Chasing its first league trophy since 2014, Atlético Madrid will try to deal a severe blow to Real Madrid’s title defense on Sunday. Diego Simeone’s side has a five-point advantage over third-place Madrid, and a game in hand, before the crosstown rivals meet at Wanda Metropolitano Stadium. Barcelona is in second place at two points adrift.
- The Independent
Tucker Carlson calls QAnon supporters ‘gentle’ patriots a week after suggesting the conspiracy didn’t exist
‘Do you ever notice how all the scary internet conspiracy theorists – the radical QAnon people ... they’re all kind of gentle people now waving American flags?’
An Israeli-Canadian lobbyist hired by Myanmar's junta said on Saturday that the generals are keen to leave politics after their coup and seek to improve relations with the United States and distance themselves from China. Ari Ben-Menashe, a former Israeli military intelligence official who has previously represented Zimbabwe's Robert Mugabe and Sudan's military rulers, said Myanmar's generals also want to repatriate Rohingya Muslims who fled to neighboring Bangladesh. The United Nations says more than 50 demonstrators have been killed since the Feb. 1 coup when the military overthrew and detained elected leader Aung San Suu Kyi, whose National League for Democracy party won polls in November by a landslide.
- Associated Press
Amanda Gorman, the 22-year-old poet who captured hearts at the inauguration of President Joe Biden, posted to social media that she was followed home by a security guard who demanded to know where she lived because she “looked suspicious.” Gorman, the nation's youngest inaugural poet, lives in Los Angeles but did not specify where the encounter occurred. Gorman became an instant sensation Jan. 20 when she recited her poem, “The Hill We Climb,” at Biden's swearing-in.
- Business Insider
An anonymous source who is familiar with an FBI cellphone data report says there was communication between the two.
- Reuters Videos
An Italian prosecutor on Saturday (March 6) demanded life sentences for two young Americans being tried on murder charges, after a policeman was killed following a botched drug deal in Rome.Finnegan Lee Elder, who was 19 at the time, has admitted to stabbing Mario Cerciello Rega in July 2019, while his friend Gabriel Christian Natale-Hjorth, then 18, was tussling with another police officer.Under Italian law, anyone who participates even indirectly in a murder can face murder charges.The two Americans, both from California, have said they did not know that Cerciello or his partner, Andrea Varriale, were police officers, telling the court neither man had identified themselves.Varriale has denied this, testifying that they had shown them their badges.Elder and Natale-Hjorth were in Rome on holiday and tried to buy drugs from a local dealer. They have told the court they were cheated, but managed to snatch a bag off an intermediary as he tried to get away.They agreed to meet the dealer again to get their money back in exchange for the bag, but instead the two policemen showed up. Lawyers for Elder and Natale-Hjorth have yet to present their defense. A verdict is expected in April.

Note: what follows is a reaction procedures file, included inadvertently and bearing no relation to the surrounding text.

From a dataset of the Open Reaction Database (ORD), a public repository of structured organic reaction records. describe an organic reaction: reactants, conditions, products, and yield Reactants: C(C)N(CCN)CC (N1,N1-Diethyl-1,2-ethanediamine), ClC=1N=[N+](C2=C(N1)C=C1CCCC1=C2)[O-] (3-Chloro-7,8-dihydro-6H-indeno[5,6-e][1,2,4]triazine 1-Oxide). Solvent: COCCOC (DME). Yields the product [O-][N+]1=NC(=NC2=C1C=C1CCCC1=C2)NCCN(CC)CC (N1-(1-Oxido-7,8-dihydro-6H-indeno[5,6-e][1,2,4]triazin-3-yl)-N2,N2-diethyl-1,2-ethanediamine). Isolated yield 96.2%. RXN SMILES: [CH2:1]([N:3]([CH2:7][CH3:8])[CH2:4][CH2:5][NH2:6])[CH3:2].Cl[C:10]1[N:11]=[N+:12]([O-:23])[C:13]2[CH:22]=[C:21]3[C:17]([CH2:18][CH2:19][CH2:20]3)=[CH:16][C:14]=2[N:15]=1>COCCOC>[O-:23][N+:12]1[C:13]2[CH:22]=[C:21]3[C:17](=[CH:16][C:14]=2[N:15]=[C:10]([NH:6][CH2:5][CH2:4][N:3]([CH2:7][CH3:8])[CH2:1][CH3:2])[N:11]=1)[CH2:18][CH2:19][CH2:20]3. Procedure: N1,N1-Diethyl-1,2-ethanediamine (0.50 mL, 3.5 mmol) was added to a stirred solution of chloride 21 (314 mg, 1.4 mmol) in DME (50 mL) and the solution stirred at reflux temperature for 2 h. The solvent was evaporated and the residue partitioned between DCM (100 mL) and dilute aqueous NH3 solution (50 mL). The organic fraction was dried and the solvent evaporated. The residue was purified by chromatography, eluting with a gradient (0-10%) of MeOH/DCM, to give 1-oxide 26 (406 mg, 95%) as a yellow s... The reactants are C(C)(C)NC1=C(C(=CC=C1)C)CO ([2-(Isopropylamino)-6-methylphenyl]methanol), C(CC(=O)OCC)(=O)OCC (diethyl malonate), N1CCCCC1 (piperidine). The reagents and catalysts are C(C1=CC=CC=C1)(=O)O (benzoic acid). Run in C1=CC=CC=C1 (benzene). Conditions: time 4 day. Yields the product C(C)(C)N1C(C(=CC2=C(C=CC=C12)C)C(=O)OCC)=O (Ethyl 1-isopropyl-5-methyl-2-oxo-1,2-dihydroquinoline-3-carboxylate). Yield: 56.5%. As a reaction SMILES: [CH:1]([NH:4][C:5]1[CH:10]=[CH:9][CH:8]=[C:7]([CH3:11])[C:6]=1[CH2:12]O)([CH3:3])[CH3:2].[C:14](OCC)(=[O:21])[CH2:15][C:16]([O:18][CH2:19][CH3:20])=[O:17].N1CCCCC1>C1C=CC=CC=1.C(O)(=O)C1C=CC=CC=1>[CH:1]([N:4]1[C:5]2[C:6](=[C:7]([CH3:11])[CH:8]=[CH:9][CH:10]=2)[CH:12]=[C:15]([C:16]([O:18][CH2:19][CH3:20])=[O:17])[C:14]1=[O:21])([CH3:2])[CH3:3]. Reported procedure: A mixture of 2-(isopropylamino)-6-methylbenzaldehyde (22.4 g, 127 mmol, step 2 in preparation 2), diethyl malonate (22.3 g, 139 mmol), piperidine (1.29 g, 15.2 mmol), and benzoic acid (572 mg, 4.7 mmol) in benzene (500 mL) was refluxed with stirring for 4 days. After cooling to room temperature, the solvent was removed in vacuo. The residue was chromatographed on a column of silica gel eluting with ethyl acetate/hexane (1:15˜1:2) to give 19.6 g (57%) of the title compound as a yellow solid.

Theme parks and stadiums can accept visitors next month under plans to relax Covid restrictions.
- Associated Press
... We can put up all the barriers in the world and imagine that they work, but in the end, it adapts and penetrates them,’’ lamented Bollate Mayor Francesco Vassallo. Bollate was the first city in Lombardy, the northern region that has been the epicenter in each of Italy’s three surges, to be sealed off from neighbors because of virus variants that the World Health Organization says are powering another uptick in infections across Europe.
- USA TODAY Opinion
Fracking gas generates high emissions of methane, a greenhouse gas over 80 times more potent than carbon dioxide.
- Business Insider
An Eiffel Tower-sized asteroid is about to whiz by Earth. When it returns in 8 years, it could cross paths with our satellites.